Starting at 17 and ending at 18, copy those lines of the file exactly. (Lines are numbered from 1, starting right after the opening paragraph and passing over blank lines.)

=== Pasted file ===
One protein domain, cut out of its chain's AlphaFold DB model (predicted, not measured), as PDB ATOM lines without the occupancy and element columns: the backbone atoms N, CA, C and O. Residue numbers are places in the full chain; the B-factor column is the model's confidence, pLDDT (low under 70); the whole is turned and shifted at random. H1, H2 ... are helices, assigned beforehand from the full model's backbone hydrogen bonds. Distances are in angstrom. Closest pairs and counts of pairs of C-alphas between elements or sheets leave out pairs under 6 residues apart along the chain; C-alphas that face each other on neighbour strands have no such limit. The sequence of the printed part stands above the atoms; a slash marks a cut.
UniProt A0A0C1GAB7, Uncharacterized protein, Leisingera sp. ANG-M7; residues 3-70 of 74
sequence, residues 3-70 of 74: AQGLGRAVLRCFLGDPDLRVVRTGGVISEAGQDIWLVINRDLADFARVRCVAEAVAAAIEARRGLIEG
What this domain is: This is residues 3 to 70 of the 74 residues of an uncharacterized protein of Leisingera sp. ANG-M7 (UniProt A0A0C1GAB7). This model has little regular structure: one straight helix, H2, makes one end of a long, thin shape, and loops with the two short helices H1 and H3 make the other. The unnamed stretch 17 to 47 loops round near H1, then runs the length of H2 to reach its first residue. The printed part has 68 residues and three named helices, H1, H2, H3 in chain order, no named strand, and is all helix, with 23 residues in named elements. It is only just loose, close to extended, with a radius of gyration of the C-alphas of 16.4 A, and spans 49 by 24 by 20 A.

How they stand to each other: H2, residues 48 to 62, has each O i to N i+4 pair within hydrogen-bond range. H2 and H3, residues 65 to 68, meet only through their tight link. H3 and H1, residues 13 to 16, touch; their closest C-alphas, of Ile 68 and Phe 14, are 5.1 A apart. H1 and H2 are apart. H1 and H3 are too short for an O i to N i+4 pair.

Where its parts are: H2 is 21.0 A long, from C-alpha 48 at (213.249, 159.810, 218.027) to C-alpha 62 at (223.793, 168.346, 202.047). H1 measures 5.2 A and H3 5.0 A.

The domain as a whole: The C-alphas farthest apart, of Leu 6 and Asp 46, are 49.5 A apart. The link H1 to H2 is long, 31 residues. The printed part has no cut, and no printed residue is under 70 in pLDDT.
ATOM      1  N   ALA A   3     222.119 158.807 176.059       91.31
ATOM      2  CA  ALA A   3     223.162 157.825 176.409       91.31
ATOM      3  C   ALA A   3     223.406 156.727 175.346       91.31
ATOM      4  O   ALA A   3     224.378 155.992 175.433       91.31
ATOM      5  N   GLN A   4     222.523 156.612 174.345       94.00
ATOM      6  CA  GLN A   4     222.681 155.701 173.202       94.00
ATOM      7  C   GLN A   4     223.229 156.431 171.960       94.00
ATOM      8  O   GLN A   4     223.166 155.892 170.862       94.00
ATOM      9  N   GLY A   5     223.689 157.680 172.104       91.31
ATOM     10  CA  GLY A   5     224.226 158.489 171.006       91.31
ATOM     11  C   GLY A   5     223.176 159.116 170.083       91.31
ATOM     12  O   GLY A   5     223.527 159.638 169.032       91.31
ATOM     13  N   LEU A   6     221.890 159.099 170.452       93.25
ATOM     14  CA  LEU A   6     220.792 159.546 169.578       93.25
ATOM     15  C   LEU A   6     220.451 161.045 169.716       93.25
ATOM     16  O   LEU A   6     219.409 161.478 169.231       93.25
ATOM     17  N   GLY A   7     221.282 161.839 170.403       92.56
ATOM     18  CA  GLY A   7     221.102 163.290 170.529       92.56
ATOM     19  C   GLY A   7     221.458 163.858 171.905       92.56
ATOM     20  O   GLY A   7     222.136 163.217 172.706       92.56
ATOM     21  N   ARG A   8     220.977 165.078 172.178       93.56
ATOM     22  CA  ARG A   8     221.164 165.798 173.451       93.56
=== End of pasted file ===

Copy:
ATOM     11  C   GLY A   5     223.176 159.116 170.083       91.31
ATOM     12  O   GLY A   5     223.527 159.638 169.032       91.31